p. S63 1890 “the small band of anarchists hurtled through that summer and autumn in a flurry of defiance. In June, when the idolised explorer Henry Morton Stanley came to speak in Sheffield, Creaghe and John Bingham took gallery seats and sold a pamphlet … Documenting the Africans Stanley had killed in the course of his explorations. Commonweal frankly announced how Stanley’s exploits, or, civilising Africa had “sold like hot cakes” because the audience, not seeing the irony in the title, had believed it to be praising the explorer.”
p. 170 “Carpenter now had an established lecturing circuit, speaking not only in Sheffield, Rotherham and Chesterfield, that extending outwards to west Yorkshire and Lancashire, along with Nottingham and Derby. He was also frequently in Bristol and London and did tours of Scotland. Completely eclectic in accepting invitations, in 1893 he addressed the social Democratic Federation in London, as well as the Fabians and the Liberal club in Sheffield. Not only did he range widely, he could gather huge crowds of around 1000 people some of these meetings. Carpenter continued his university extension habit of having a basic stash of lectures which he recycled in differing places. In the first half of the 1890s these were: the future society, parties and the labour movement, the way out, the changed ideal society, the future of labour…. Carpenter really grappled in these lectures with how to reach the utopian future, searching for an alternative to both the state and the self-defeating defiance of the anarchists to he noted “tear their hair at one”.
p. 307 “he called the state ownership of the mines and the milk supply, approving public administration of gas, water and transport. But he remained uneasy about relying on state interference, voicing his fears in talks with the Fabians in Sheffield, the social Democrats in Chesterfield, and Didsbury Socialists society in Manchester over the course of 1908. … His political libertarianism led him to suspect the state as inherently coercive and he looked around for voluntary social alternative is which could foster opposing collective values to capitalism. Land nationalisation, labour colonies and cooperatives were all being mooted in the early 1900, while groups of unemployed men had resorted to direct action and were farming orchard land… Inspired by experimental projects in Europe, Carpenter proposed corporative smallholdings in property of agricultural associations … Carpenter envisaged the rural economy transformed by corporative banks, along with a network of corporative is that in collecting, the buying of foodstuffs and selling products. Though Carpenter accepted that land should be publicly owned, both nationally and by local authorities, he wanted state ownership to be combined with cooperative ventures and private smallholdings. This was partly because of his dislike state intervention and also because he was convinced, like Kropotkin, that smallholdings encouraged enterprise, attention to detail and all-round skills.

p. 311 “Carpenter’s life at Millthorpe had taught him that change had to be acceptable to local people and this meant it must grow out of existing roots…. He imagined afforestation schemes and proposed that the wild moors and mountains should be preserved by county councils or by the state is animal and bird sanctuaries, nature reserves where everyone could wander. His campaigns against Sheffield’s smoke pall had brought home damaging impact the city could have on the countryside and led him to think up positive ways in which people from the towns and cities could relate to the countryside. … Carpenter’s ideas resonated both among those concerned to conserve the countryside and those who wanted to foster a better relationship between town and country. However these diverging lobbies did not automatically recognise a common cause. Conservationists were not necessarily sympathetic to working class ramblers … Vegetarians were not all socialists and many socialists scoffed at them and at antivivisectionists.”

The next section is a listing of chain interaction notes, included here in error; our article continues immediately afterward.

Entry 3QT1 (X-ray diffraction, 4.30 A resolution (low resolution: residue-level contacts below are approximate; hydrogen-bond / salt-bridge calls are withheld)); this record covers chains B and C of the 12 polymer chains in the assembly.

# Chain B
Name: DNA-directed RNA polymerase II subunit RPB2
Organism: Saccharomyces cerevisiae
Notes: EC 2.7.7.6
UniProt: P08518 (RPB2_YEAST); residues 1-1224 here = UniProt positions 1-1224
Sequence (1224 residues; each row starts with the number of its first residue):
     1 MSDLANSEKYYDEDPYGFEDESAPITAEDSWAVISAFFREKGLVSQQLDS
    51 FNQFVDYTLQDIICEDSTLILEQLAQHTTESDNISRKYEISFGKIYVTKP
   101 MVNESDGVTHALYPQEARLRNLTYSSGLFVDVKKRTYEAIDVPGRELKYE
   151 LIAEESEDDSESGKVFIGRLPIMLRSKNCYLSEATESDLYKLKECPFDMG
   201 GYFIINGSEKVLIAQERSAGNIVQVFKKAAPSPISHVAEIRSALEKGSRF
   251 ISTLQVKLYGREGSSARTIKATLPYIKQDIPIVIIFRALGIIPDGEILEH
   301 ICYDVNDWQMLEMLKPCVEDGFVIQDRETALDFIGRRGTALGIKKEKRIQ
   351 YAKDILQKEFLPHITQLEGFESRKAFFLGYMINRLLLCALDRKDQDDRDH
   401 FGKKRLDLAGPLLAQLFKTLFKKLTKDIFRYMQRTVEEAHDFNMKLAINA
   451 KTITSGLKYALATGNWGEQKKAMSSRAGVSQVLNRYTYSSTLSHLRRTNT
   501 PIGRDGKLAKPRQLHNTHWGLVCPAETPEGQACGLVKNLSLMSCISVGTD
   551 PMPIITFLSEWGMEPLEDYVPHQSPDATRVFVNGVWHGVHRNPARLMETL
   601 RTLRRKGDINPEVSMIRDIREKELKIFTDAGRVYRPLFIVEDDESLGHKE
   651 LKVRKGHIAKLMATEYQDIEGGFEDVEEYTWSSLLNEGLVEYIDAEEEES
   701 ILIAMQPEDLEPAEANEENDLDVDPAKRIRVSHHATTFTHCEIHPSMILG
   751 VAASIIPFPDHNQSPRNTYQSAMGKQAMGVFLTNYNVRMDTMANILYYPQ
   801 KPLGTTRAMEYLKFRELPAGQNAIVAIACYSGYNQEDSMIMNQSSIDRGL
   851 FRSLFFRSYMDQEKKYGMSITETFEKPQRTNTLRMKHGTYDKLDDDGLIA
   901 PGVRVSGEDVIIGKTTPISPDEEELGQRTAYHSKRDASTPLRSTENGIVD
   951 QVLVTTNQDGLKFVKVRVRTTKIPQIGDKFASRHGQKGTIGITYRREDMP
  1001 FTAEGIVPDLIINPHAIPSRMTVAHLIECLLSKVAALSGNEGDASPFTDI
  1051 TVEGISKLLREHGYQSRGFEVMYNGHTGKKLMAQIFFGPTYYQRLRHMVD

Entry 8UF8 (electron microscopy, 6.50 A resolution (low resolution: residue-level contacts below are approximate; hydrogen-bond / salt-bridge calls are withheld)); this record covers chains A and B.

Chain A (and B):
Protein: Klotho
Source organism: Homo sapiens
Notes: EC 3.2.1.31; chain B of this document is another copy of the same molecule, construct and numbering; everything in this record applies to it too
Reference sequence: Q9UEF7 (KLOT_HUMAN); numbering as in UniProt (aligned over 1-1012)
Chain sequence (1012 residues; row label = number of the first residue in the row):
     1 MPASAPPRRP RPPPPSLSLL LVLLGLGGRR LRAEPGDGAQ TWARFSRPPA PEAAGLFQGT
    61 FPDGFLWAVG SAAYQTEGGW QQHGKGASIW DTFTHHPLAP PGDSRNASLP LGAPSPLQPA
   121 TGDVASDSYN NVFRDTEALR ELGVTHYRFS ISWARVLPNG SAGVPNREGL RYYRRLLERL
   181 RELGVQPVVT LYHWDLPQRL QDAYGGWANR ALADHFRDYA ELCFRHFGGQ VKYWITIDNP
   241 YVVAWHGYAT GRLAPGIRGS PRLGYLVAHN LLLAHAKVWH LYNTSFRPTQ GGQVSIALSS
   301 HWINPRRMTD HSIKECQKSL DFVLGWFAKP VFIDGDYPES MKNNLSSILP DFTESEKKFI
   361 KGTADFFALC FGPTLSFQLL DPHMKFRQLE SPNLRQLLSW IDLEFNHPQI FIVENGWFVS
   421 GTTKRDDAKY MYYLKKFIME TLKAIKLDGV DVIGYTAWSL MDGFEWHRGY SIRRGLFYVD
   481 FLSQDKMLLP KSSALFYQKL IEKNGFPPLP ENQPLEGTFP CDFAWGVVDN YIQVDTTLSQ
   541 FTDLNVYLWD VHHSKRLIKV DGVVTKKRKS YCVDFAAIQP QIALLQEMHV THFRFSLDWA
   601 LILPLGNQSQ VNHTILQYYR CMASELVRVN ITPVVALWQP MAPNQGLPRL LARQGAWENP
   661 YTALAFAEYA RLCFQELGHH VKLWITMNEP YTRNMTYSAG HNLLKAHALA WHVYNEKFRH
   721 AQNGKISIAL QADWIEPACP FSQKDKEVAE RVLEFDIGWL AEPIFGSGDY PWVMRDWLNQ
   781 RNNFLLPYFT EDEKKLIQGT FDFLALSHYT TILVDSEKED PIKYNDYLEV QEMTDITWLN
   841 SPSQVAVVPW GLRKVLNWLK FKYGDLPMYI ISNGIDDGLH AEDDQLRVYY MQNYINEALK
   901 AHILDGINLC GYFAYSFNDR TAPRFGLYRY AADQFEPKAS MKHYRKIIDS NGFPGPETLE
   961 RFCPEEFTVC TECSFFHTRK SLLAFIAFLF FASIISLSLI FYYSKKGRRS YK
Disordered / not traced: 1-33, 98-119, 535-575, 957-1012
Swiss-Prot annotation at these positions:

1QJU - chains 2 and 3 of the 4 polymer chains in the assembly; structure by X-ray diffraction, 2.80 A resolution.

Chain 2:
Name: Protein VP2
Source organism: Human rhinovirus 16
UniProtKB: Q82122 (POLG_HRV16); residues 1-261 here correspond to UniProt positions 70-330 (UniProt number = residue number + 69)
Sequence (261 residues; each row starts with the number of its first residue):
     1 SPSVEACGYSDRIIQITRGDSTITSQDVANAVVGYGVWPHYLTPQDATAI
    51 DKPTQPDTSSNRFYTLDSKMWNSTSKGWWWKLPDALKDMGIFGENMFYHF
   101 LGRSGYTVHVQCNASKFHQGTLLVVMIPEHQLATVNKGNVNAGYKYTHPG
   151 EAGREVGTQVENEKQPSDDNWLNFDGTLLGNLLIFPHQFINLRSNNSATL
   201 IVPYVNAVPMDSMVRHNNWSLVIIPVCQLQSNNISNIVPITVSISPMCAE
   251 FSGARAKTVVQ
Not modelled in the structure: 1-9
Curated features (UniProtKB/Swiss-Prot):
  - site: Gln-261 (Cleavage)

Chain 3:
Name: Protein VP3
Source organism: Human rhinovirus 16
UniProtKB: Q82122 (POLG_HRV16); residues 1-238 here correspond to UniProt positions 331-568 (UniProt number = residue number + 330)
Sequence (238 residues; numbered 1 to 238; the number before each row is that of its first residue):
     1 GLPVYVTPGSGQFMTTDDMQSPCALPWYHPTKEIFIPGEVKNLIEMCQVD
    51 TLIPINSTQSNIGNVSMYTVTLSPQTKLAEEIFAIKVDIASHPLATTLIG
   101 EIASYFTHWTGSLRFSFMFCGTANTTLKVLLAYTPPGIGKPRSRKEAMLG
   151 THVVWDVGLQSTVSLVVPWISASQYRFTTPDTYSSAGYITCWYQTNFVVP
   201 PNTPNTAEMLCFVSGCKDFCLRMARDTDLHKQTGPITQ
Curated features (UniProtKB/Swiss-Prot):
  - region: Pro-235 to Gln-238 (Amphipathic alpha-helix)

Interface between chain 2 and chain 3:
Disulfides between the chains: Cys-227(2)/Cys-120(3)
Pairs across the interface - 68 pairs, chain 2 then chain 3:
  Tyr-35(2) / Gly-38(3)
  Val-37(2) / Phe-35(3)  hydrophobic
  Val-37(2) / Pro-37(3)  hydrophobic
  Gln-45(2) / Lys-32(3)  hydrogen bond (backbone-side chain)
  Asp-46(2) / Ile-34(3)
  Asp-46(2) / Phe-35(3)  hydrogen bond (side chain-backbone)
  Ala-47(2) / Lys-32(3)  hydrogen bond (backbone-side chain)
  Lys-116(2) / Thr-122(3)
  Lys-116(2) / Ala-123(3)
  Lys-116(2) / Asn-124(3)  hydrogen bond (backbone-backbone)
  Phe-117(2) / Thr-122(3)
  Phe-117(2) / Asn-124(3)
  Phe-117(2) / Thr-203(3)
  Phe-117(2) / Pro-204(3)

Books Environmental politics History Science

Notes from Rain: Four Walks in English Weather by Melissa Harrison

p. 32 “One reaons we know how much rain has fallen where, and when is the British Rainfall Organisation: A quintessentially eccentric body and one of the first examples of what we now call ‘citizen science’. George James Symons, who began his working life in the Meteorological Department of the Board of Trade, set up the Association in the middle of the 19th century in response to public concern that rainfall was decreasing across the British Isles. He recruited a small network of initial observers, then wrote to The Times in 1853 listing the further locations he wanted, calling for observers ‘of both sexes and all ages’ and offering to subsidise the cost of instruments. By 1867 he had 1,300 observers, nad had to leave his post at the Board of Trade; by his death in 1900 there were 3,408, drawn from ‘nearly every social grade from peer to peasant’… In 1916 the BRO was called upon to determine whether the use of artillery on the Western Front was somehow responsible for one of the wettest winters on record… the opinion given … was that there was no connection. The following winter would prove less wet, despite the artillery barrage of the Somme, but bitterly cold .. continued to publish its records until 1991.”

p. 55 “The aptly named George Merryweather displayed his storm forecaster, the ‘Tempest Prognosticator’ at the Great Exhibition of 1851. Looking not unlike a miniature merry-go-round, it consisted of a circle of 12 pint bottles, each containing a little rainwater and a single leech. His idea was that, on sensing electrical activity in the atmosphere, the leeches would crawl to the top of the bottles, triggering whalebone levers connected to a bell on the topmost dome; the more times the bell rang, the greater the likelihood of an approaching storm. … believed that it could easily be connected to the telegraph network in a way that the bell in St Paul’s, London, could be rung to signal an approaching storm. But then, he also believed that arranging the bottles in a circle would allow the leeches to see one another and not become lonely.”

p. 62 “Because they need their food to be over 50% water, rabbits like to feed at dawn and dusk when the dew is down.”

p. 75 Dartmoor “became a vital source of sphagnum moss during the First World War when it was gathered in great quantities, dried and sent off to be used as wound dressings due to its abosrbency and healing properties; its been shown to slow the growth of fungi and bacteria. Twelves species are found on Dartmoor, and all can hold eight times their own weight in rain.”

p. 82 “A recent study by the Environment and Sustainability Institute, University of Exeter, showed that one square metre of inrtensively improved grassland held just 47 litres of grassland compared to the 269 litres per square metre held by unimproved ‘rhos’ pasture with its naturally occurring purple moor grass and sharp.flowered rush.”